The fascinating and little-known story of the Louvre, from its inception as a humble fortress to its transformation into the palatial residence of the kings of France and then into the world's greatest art museum
More than 7,000 years ago, men and women camped on a spot called le Louvre for reasons unknown; a clay quarry and a vineyard supported a society there in the first centuries AD. A thousand years later, King Philippe Auguste of France constructed a fortress there in 1191, just outside the walls of a city far smaller than the Paris we know today.
Intended to protect the capital against English soldiers stationed in Normandy, the fortress became a royal residence under Charles V two centuries later, and then the monarchy's principal residence under the great Renaissance king François I in 1546. It remained so until 1682, when Louis XIV moved his entire court to Versailles. Thereafter the fortunes of the Louvre languished until the tumultuous days of the French Revolution when, during the Reign of Terror in 1793, it first opened its doors to display the nation's treasures.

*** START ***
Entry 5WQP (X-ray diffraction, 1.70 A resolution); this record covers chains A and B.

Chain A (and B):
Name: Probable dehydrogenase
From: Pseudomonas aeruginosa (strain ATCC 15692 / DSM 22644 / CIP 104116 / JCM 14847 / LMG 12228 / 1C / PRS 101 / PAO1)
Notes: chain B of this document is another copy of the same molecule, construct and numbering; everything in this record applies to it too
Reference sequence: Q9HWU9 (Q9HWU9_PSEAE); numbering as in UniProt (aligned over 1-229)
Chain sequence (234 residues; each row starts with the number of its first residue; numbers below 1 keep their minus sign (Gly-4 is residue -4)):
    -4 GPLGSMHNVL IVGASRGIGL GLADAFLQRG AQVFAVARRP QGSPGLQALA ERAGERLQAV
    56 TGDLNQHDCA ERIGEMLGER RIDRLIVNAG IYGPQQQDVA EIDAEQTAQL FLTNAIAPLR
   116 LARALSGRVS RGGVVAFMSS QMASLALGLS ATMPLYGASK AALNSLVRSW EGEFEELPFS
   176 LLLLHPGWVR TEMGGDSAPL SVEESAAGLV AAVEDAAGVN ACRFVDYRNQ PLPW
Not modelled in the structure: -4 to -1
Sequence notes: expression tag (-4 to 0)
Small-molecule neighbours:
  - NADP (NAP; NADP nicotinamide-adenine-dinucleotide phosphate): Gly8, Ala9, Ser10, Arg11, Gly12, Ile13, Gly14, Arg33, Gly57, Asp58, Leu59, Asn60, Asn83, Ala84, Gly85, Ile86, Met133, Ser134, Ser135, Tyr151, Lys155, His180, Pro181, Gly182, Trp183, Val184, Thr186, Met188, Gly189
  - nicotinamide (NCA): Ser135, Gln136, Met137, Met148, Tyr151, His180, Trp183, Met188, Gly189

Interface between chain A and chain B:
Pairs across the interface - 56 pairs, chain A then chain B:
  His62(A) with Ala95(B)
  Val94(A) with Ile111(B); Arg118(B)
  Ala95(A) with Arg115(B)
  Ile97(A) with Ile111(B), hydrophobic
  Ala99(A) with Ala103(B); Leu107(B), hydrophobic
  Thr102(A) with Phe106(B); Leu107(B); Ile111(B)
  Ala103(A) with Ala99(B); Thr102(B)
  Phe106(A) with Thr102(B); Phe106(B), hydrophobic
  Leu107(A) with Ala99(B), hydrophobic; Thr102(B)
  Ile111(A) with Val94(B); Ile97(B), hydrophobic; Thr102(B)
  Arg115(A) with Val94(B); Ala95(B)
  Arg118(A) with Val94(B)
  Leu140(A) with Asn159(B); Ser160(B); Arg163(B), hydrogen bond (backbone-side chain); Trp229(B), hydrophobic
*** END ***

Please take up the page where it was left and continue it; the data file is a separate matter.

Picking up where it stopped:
Ever since - through the Napoleonic era, the Commune, two World Wars, to the present - the Louvre has been a witness to French history, and expanded to become home to a legendary collection, including such masterpieces as the Mona Lisa and Venus de Milo.
What listeners say about The Louvre
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I was looking for something different to read so I thought I would give this book a try. Before I read this, I knew nothing about The Louvre.
The book is well written. I read this as an audiobook. As various works of art were discussed or sections of The Louvre, I went onto the internet via my iPad and looked at the pictures. That worked most satisfactorily. I was most interested in the section about Napoleon and also Napoleon the Third’s remodeling of parts of buildings. I learned not only about the building and the history but also about the art over the centuries. My problem now is I want to go to see The Louvre.
The book is twelve hours and forty-seven minutes. Graham Halstead does an excellent job narrating the book. Halstead is an actor and voice actor. He has won an Audio Award and numerous Earphone Awards for audiobook narrations.
1 person found this helpful
- Jennifer Otto
LOUVRE IS A GRAND Tke
Vast and long is the history of this iconic building. This story does not disappoint. I learned so much about a palace that has fascinated me. When I go to the Louvre in the future I will now be as excited to see the structure itself as the art inside.